all my buttons are buttoned I think I'm ready to do this long exposures are my favorite type of photo in the entire world they're a super easy way to capture movement and take a really impressive looking photo so today I'm going to walk you through how to do it if you don't know what a long exposure is first here's some example shots I've taken and second allow me to explain a long exposure is when you open up the camera shutter for a long period of time it could be one second it could be ten hours but basically you let in more light and as a result all the moving objects in the photo blur out we'll all the stationary objects stay sharp just start you're going to need two things one a DSLR with manual settings and two a sturdy tripod if you don't have a tripod you can actually get away with using a phone a wallet or a shoe to stabilize the camera but let me tell you it's a lot easier with the tripod so if you don't have one I'll actually put a link down below to the tripod I'm using it's a great drop button we're going to start with something super simple cars which emit a nice long beautiful light trail for best results window it's dark outside because the cars headlights will pop out way more so once it's dark go to a location where cars pass pretty frequently because the process requires a bit of trial and error and it sucks having to wait 20 minutes for another car to pass now that you're on location it's time to start shooting to have your tripod and follow these steps step 1 composition turn on your camera and start thinking about how you want to frame the shot and where you want the cars to enter an exit frame you want them to be in frame for a short period of time maybe be perpendicular so they're passing you like this you want them to be in the frame for a longer period of time maybe be facing the cars in the same direction so you see where they enter and they're in frame all the way until they're out of sight another good way to do this is if there's a median in the middle of the street stand in the median and then you can see them coming and then going for way way way long for this you really just have to be creative and play around till you find something that works don't be afraid to try something weird because weird can make for really great photos step 2 timer mode when you take a photo and press the shutter button it actually shakes the camera a little bit and this is an issue for regular photo because it takes it fast enough but for long exposures you'll actually be able to see that shaking and it will look as good so what we're gonna do is turn on a 2 or 3 second time or whatever your camera allows maybe it's 10 seconds maybe it's 5 just so you can press the shutter button get your hands out of the shot have a steady photo you don't know how to turn on cameras timer I wish I could go over that but I can't because all cameras are different so just Google your cameras name and then turn on timer and I'm sure you'll find something step3 camera mode if you're new to photography and don't know your camera too well I recommend trying shutter priority mode or TV on a Canon and this is basically where you change the shutter speed or how long it takes to take the photo and it does everything else for you if you're a little bit more comfortable with your camera I recommend Manning up and go into full manual mode which is how I do it basically you control all the camera settings and don't worry I'll walk through it you also get more props as a photographer for doing it all yourself so step 4 set your shutter speed another word for this is exposure so if your exposure don't worry it's the exact same thing now when you're setting your shutter speed think about how long it's going to take for your subject pass through the photo and adjust accordingly since we're shooting cars I'm going to set mine around 5 seconds which will allow for a number of cars to pass through and make for a really nice looking shot for the next two steps those of you shooting in shutter priority mode you can ignore me but if you're shooting a full manual listen up step 5 say your ISO ISO is how sensitive your camera is too late the higher the ISO number the brighter and grainier your shots going to be so for long exposures we're gonna minimize graininess and set our ISO at 100 step 6 set your aperture now all lenses have little hole in it the lens in light called the aperture ring the smaller aperture number say F 3.5 the more light you're letting in and the bigger the hole you have which makes the photo brighter the bigger the aperture number the smaller the ring is say f-22 which lets in less light and makes for a darker photo something else aperture affects is the depth of field the really small aperture numbers like F 3.5 make for really shallow depth of field which is when one thing is in focus and everything else in different planes is blurry whereas f-22 everything is going to be a little bit more InFocus naturally does the stylist decision you have to make shallow depth of field can look awesome for stuff like portraits for a long exposure but also maybe you want to have everything in focus so it's really up to you ISO shutter speed and aperture all affect the amount of light your camera lets in so you have to counterbalance them with the perfect photo so what I like to do is work my way backwards and decide what's most important I think most important thing in this photo is shutter speed so we're going to set that first at 5 seconds and then next is the ISO because we don't want a granny shot so we're going to set that at 100 and then lastly aperture so for this aperture comes last because we really care about shutter speed and ISO so we're gonna actually tweak the aperture around the other two keeping the other two consistent until we have a perfectly lit shot so it might be seven point one it might be a leaven just play with that until you get a perfectly lit shot but for some shots aperture might come first like if you want really shallow depth of field for a portrait so it really just depends on what you're shooting step seven focus the shot think about what's the most important part of the photo and focus on that maybe it's the car maybe it's the sign step eight then you're going to go back to manual focus so when you press the shutter button doesn't try and focus again and screw up the whole shot step nine press the shutter button to take the photo and immediately remove your hands so you don't shake the camera step ten once you have all of these settings figured out in a decent-looking photo try experimenting try moving the camera somewhere else try doing a longer 30-second long exposure maybe even try zooming in while taking a long exposure which makes for a really really cool effect once you have a great shot lined up with perfect lighting perfect composition perfect everything you don't want to take that photo four or five times the exact same position and this is because the cars are always changing so sometimes you might have one tiny little car pass through and sometimes you might have ten ginormous monster trucks pass through which make for totally different light trails and you'll find it'll get drastically different photos every time here are a few of my favorite photos from shooting in Chinatown New York that night and that's that and now I want to see your favorite photos so if you liked this tutorial and went out and got something awesome hosted on instagram tag me at Josh katz and use the hashtag Josh Katz photos so I can see your awesome work because you got something that you're super stoked on that's going to make me so so happy last and final step leave a comment down below letting me know what you liked about this tutorial and what could have been improved I've never actually done a photo tutorial before so I could really use your advice and let me know what my next photos tutorial should be maybe you want to know how I edit my photos in Lightroom maybe you want to know how I take my 360 panorama just let me know if you want to see more of my photos you can follow me on Instagram at Josh Katz or check out my photo portfolio there's gonna be a link right here thank you guys so much for watching I really really appreciate it and I will see you eventually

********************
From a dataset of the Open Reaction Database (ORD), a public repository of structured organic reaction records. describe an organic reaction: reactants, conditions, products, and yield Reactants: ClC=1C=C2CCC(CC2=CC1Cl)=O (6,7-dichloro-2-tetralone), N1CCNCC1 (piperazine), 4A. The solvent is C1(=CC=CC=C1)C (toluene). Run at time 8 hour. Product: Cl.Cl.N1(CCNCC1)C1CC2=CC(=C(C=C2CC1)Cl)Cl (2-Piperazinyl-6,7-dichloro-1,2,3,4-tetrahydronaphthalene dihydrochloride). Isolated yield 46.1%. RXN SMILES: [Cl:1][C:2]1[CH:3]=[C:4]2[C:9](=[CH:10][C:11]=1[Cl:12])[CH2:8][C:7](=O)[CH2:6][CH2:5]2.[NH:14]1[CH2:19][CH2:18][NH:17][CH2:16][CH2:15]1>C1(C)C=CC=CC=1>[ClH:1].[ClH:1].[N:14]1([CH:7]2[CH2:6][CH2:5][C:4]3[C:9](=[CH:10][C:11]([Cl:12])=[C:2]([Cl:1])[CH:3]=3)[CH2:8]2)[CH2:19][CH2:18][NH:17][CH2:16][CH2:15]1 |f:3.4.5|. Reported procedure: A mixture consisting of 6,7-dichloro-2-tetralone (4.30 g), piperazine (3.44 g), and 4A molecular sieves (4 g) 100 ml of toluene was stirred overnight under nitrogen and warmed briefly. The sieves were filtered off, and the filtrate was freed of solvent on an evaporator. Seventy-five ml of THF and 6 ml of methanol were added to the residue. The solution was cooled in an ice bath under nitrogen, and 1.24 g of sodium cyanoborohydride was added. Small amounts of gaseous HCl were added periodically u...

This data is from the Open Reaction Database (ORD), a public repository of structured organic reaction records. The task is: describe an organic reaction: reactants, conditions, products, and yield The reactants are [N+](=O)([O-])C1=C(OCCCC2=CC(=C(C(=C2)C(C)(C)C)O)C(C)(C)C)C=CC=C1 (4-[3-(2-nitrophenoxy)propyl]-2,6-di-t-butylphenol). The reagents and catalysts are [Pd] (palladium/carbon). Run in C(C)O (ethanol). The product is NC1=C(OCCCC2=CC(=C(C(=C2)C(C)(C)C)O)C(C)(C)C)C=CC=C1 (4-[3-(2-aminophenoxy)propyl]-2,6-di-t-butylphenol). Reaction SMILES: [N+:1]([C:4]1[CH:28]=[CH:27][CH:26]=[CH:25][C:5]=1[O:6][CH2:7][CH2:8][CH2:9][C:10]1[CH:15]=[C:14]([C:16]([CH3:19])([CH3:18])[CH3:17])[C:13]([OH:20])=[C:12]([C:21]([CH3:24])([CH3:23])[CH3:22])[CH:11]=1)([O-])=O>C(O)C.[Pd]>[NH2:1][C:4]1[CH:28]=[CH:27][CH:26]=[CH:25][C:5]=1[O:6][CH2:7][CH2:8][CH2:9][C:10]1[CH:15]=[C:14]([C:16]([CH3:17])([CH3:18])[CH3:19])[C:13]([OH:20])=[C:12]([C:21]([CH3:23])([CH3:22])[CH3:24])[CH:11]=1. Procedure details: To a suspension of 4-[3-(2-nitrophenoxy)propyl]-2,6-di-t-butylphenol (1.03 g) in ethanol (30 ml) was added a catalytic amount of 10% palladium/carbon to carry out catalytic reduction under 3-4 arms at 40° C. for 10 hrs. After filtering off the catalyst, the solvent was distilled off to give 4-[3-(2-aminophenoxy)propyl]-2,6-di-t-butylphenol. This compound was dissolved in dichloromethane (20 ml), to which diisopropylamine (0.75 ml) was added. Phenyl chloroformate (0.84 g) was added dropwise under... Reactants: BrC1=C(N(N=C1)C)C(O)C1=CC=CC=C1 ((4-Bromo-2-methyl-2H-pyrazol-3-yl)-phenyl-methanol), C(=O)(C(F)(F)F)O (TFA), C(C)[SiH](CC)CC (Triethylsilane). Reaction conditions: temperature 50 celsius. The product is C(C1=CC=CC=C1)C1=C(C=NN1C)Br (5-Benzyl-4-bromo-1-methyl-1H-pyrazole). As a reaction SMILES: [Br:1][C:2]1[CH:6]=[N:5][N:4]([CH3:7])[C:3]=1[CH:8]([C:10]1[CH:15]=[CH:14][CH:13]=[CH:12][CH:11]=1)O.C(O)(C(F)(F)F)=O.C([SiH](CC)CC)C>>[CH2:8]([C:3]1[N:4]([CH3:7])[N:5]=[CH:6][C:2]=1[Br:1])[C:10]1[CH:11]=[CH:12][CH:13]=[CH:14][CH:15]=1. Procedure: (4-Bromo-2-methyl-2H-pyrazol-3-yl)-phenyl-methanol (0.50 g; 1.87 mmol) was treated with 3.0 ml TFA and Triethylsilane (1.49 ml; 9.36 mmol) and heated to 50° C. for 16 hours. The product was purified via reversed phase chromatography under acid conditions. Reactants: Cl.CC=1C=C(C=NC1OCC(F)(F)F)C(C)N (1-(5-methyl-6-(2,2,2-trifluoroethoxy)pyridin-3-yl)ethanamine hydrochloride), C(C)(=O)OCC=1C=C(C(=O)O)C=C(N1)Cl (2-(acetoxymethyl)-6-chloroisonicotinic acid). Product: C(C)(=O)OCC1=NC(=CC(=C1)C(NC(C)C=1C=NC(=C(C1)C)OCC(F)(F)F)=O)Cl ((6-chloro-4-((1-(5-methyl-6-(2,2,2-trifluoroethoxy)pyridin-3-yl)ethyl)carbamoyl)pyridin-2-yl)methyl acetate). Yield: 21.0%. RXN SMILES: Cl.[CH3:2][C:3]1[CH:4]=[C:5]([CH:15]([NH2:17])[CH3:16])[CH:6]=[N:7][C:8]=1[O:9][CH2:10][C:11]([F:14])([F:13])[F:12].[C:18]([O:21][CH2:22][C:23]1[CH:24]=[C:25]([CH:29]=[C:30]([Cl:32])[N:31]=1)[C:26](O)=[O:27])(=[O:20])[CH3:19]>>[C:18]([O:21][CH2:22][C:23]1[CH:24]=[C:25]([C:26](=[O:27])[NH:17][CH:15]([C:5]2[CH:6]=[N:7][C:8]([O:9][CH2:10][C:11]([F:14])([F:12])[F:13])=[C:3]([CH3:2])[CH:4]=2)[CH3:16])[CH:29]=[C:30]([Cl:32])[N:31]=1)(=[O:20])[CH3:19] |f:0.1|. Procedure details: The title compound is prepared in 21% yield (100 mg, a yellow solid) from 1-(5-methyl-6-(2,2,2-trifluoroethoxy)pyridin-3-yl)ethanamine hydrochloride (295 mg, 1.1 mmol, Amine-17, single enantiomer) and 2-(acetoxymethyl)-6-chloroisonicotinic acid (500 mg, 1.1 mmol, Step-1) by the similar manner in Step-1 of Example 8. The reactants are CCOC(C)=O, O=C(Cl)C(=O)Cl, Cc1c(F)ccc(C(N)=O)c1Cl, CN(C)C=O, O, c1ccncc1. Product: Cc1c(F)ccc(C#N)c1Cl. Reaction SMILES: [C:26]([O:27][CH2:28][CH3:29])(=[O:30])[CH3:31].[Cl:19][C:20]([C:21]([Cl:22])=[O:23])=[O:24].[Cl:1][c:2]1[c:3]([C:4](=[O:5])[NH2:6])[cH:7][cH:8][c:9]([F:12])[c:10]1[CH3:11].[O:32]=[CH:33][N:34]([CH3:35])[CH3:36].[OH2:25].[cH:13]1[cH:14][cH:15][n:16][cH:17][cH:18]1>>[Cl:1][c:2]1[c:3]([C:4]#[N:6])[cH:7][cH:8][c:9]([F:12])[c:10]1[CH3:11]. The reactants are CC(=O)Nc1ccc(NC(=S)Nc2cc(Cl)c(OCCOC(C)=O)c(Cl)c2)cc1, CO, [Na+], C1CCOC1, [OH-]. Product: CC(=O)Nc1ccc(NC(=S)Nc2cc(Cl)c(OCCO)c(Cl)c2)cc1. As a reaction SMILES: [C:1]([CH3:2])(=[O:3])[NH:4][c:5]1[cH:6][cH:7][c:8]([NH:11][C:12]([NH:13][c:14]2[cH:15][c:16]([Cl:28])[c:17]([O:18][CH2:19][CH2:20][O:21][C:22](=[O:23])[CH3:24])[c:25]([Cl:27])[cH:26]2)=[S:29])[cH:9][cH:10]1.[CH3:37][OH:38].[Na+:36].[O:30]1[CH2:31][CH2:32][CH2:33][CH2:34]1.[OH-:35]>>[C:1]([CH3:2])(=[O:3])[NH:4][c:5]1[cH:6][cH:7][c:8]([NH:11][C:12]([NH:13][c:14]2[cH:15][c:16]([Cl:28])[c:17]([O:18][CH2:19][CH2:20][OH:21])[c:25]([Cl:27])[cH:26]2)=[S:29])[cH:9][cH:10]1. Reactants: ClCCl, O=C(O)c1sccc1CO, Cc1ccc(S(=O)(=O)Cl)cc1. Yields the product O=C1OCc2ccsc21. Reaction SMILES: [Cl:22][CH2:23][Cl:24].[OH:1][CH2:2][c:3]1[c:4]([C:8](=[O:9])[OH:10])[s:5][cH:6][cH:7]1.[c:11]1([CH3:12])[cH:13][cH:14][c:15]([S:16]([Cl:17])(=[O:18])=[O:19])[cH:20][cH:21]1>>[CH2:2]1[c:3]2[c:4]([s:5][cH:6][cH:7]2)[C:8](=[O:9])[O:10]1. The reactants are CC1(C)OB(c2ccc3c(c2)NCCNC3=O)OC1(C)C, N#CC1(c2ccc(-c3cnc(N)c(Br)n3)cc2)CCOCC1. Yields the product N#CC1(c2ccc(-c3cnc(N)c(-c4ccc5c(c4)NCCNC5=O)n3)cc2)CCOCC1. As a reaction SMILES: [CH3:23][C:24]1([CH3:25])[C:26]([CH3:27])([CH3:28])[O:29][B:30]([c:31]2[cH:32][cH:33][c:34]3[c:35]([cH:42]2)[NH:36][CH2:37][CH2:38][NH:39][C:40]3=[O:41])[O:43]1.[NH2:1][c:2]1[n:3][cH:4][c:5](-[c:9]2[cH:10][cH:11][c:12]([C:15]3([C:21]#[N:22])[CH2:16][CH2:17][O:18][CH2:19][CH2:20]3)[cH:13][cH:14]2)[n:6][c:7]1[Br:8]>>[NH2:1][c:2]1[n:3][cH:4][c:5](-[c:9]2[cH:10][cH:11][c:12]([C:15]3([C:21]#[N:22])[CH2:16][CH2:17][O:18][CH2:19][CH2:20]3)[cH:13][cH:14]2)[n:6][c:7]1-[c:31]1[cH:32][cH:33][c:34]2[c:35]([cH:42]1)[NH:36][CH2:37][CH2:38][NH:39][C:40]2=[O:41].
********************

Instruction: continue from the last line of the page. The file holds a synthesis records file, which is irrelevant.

25 thoughts on “Long Exposure Photography for Beginners”

  1. Hyped to announce that I've dropped a comprehensive beginner photography course! It's over 9 hours of brand new content and it covers shooting, editing in Lightroom, buying the best gear, and marketing your work online. Check it out here! http://bit.ly/katzcourse

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  2. I like how you stick to the instructions and how you articulate the steps and not just talk about yourself like many others do.Thank you!

  3. Hi, I'm willing to buy a tripod. What important things do you think I should consider about buying one.?

  4. Awesome video, I’m relearning photography and videography. The way you explain everything was awesome.

  5. thanks. I really liked the 2 second timer tip. when i saw the option on my camera, i thought that it seemed odd but ya, for sure

  6. Thank you for keeping it simple, but explaining each detail and setting in a way that is easy to understand! I’m going to try some long exposure photos this week!